Another week, another brewery, another crowdfunding campaign.
It seems like not a week goes by without hearing about a new brewery in planning and the launch of their crowdfunding campaign. Don’t misunderstand me, I have absolutely nothing against new businesses taking advantage all the tools at their disposal. But, it seems like there is an extremely close relationship to startup breweries and crowdfunding sites like indeigogo, kickstarter, or Razoo.
One cannot blame these new companies for trying to entice people to kick in a few bucks. Starting a new brewery can be very cash intensive. And the truth is these creative funding sources work more often than not. Recent success stories include BauHaus BrewLabs, Sisyphus Brewing, and Hayes’ Public House.
There is even a company called Crowd Brewed that focuses on crowdsourced brewery investors. Crowd Brewed lets you buy a small slice of the company pie with a chance to see a return on a long term brewery investment.
To most breweries crowdfunding is more than just than some additional funding. Along with these campaigns comes added benefit of media exposure and word of mouth advertising. Breweries like BauHaus and Sisyphus have made it clear that their crowdfunding campaigns were to enhance their business plans with added value like patios and art. They added to their business plans instead of making crowdfunding a critical part of their business plan.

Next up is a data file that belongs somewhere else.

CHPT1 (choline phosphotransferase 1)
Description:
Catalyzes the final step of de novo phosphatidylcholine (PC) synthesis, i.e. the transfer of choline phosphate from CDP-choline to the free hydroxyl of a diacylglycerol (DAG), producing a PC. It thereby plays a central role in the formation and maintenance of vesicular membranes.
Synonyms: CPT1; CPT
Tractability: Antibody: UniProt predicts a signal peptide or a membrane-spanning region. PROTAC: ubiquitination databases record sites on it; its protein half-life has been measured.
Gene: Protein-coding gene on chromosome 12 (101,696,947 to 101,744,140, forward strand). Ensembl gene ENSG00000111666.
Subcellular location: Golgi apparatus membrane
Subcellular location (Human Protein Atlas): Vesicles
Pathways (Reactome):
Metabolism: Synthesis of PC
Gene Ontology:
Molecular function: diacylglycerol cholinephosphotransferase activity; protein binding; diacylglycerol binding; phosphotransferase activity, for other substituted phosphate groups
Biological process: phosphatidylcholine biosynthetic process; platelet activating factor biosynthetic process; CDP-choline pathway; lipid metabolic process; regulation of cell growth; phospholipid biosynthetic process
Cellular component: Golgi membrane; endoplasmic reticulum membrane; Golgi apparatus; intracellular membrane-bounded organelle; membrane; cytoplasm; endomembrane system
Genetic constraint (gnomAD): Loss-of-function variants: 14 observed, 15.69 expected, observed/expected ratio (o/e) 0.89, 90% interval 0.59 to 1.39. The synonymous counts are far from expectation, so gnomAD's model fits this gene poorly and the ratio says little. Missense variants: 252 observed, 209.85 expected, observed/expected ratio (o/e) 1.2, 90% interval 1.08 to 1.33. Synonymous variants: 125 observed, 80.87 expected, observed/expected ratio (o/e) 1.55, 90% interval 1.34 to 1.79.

My only real concern with crowdfunding a brewery is with the campaigns that really need the money to get off the ground. The craft beer market is getting more crowded by the day. If a new brewery is underfunded or ill-prepared from the outset, the odds of successfully navigating all the remaining challenges faced by a small brewery are slim.